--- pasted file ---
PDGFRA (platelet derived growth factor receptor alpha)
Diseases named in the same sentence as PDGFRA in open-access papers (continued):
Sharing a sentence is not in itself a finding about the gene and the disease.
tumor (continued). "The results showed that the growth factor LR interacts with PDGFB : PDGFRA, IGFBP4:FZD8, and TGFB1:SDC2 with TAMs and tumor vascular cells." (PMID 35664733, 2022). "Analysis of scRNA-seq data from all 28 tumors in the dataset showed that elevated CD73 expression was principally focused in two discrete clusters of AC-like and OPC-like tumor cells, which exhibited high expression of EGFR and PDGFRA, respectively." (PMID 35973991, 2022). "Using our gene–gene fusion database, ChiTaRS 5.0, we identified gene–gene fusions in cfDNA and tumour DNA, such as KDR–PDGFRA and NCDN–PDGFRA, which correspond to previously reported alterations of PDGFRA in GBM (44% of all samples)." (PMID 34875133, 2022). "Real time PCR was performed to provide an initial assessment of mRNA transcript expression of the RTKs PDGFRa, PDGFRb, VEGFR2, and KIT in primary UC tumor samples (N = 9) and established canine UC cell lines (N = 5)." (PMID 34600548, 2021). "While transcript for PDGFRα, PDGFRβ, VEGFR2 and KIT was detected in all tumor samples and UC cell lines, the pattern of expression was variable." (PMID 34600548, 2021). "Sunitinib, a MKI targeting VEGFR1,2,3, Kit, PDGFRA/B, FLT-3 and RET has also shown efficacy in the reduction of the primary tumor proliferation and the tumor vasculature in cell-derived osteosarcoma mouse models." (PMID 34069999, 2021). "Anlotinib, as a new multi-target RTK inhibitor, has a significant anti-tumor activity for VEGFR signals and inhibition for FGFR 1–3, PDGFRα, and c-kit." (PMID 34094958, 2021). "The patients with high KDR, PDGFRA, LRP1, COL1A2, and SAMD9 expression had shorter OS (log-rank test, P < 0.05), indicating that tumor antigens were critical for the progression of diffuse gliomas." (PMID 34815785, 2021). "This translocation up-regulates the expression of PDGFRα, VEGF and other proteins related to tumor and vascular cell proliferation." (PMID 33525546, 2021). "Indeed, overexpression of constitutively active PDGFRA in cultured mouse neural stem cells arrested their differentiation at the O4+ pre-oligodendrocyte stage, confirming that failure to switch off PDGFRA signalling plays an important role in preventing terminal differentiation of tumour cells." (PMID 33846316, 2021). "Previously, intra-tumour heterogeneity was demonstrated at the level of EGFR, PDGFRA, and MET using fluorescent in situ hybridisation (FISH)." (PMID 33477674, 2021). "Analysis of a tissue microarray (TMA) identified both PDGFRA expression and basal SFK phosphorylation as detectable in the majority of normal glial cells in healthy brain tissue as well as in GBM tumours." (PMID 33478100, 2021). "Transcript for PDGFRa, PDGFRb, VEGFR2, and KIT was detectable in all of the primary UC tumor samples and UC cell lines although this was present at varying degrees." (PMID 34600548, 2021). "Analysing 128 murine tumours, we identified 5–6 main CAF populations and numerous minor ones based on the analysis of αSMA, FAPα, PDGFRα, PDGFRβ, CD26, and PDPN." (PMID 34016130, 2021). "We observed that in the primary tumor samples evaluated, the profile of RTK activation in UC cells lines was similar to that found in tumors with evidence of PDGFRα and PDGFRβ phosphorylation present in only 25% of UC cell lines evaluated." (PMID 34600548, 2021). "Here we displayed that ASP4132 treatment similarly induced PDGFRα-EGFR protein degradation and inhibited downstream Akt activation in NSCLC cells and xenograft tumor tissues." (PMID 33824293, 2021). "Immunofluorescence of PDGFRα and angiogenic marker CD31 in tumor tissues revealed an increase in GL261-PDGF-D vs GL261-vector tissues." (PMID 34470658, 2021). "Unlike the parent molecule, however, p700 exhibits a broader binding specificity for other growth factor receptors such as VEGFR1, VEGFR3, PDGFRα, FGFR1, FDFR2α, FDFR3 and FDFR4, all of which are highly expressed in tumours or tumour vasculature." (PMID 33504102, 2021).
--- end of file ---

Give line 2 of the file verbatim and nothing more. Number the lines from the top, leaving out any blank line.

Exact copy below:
Diseases named in the same sentence as PDGFRA in open-access papers (continued):